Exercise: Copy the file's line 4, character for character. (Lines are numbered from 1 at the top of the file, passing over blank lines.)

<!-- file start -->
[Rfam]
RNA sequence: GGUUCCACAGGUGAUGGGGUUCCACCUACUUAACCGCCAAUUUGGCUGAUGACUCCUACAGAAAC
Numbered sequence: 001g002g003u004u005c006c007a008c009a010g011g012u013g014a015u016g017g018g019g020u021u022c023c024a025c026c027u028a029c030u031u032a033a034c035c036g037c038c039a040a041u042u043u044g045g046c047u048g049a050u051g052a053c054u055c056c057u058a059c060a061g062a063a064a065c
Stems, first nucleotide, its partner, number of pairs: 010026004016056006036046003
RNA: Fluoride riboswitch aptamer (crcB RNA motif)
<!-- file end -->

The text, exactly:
Stems, first nucleotide, its partner, number of pairs: 010026004016056006036046003